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When last was your payroll audited?

Take a proactive approach to maintaining the integrity of your payroll data

No matter what size your business is, if you have employees, you already know that costs attached to these employees can encompass around 50% of your business expenses. You will also know that you the smallest error related to payment of your employees’ salaries could have devastating repercussions for your business and your relationship with your employees.

It is critical that your payroll run smoothly and seamlessly every time and any small oversight or error might affect the most definitive task that you as an employer, are beholden to do. Labour Law states that it is the employee’s responsibility to present themselves at work and apply their efforts to that work throughout the period for which you are paying them. If is your responsibility as the employer, to pay your employers for their time and attention to the jobs which you task them with. This is the quintessential basis of the employment relationship without which the relationship breaks down.

A payroll audit is a task that, if done proactively, could preserve the integrity of the employment relationship. Every business would benefit from a regularly auditing the many aspects which constitute your payroll.

  1. Check your payroll for completeness in line with the specific deadlines for each specific pay period. Employees could be salaried or waged which means that you will need to run separate payrolls for each employment type. Hours and rates will vary, and employees may clock their time and attendance biometrically, which adds another dimension to your payroll. In addition, leave calculations will differ and need to be handled differently as a result.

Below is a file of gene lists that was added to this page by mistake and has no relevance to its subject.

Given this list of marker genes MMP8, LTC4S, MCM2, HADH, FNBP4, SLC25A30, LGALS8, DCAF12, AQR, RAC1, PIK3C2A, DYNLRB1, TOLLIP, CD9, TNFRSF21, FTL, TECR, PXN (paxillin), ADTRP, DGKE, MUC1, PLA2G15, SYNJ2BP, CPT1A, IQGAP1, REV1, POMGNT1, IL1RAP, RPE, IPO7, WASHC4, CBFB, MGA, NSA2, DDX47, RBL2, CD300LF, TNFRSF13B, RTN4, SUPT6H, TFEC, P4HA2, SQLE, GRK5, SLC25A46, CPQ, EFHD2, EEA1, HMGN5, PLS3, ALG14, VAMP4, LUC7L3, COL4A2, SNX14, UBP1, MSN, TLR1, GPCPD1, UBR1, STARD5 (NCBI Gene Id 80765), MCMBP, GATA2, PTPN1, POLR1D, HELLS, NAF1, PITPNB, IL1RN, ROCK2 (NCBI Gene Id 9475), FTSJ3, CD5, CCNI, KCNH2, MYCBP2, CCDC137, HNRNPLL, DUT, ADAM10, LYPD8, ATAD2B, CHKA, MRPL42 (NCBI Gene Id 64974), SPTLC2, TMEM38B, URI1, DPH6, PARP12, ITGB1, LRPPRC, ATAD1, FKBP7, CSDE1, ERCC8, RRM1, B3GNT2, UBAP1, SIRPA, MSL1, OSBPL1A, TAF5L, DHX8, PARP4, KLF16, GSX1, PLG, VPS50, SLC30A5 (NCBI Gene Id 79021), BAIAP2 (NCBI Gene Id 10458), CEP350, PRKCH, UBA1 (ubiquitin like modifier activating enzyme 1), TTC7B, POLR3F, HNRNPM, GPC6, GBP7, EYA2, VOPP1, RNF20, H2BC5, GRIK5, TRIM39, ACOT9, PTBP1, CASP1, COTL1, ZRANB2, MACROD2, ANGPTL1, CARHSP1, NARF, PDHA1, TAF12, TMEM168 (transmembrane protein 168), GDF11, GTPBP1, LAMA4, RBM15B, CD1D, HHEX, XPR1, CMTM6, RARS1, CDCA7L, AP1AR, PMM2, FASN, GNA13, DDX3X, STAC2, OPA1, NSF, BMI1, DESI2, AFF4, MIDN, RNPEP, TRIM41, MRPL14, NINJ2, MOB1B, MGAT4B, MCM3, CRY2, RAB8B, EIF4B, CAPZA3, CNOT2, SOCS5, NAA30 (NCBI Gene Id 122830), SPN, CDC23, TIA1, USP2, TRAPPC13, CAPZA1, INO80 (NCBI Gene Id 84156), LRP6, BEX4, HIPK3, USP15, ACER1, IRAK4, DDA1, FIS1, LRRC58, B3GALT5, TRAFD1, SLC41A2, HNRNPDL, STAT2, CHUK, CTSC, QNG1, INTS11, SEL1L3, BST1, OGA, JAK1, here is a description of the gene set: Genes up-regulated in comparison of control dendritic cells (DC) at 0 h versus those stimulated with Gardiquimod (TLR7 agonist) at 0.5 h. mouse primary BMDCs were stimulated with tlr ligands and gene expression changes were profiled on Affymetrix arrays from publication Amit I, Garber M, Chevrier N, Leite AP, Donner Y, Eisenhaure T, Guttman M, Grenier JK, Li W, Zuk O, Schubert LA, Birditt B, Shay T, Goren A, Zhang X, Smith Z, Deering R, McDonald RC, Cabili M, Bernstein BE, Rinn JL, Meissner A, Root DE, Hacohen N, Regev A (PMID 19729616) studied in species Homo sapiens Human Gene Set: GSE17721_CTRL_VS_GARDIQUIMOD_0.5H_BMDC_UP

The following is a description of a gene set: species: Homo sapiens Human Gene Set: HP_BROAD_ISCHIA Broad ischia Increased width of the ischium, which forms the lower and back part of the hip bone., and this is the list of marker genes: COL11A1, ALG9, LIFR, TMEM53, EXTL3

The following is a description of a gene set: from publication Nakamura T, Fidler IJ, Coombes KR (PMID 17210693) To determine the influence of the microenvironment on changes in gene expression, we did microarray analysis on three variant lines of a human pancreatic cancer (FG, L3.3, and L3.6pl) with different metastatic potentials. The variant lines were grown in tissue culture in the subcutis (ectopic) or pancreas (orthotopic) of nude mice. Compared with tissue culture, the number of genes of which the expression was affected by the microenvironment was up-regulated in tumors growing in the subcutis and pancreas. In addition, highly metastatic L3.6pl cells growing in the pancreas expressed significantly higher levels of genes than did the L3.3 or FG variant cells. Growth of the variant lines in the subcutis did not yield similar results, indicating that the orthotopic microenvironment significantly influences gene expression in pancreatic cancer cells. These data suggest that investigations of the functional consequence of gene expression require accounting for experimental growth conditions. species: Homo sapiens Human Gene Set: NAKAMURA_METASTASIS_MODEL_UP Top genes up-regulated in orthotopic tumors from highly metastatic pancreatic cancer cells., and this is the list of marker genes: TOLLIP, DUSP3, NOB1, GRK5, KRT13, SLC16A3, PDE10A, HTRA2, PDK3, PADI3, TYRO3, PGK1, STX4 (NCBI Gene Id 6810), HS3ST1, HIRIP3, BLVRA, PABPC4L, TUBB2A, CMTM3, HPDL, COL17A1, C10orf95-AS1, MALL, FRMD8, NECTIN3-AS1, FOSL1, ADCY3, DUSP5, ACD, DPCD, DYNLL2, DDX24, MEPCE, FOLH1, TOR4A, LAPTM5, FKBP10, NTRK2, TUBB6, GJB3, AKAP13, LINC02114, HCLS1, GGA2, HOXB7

2. Run through your responsibility matrixes to ensure the correct people are authorising certain aspects of your employee’s terms and conditions of employment. Personnel changes in your organisation, no matter how big or small you are, will affect your reporting procedures and the relevant responsibilities. An error in your reporting lines could result in personal information being exposed, which is a right against which employees are protected by law. Standard operating procedures connected with staff movements: recruitment, transfer, terminations, promotions etc. should be clearly defined to ensure the protection of privacy of employees.
  3. Securing your company payroll with regular audits, can protect your business from fraud. No employer expects their staff to take advantage of their trust in the workplace, but the sad reality is that people sometimes make bad choices. Always remember the saying: Who checks the checkers? Have a process in place whereby not one individual has all the authorisation when it comes to financial aspects of your business. Reasonable checks and balances will ensure the security of your finances resulting from intention or even unintentional errors, such as employee ghosting and double payments.

The result of an payroll audit will help you to identify potential weakness in the business and HR processes associated with payroll and ensure that your salary payments and related tax payments are accurate guarding against unnecessary financial loss to your business.

Pay Solutions specialise in payroll audits, speak to us today!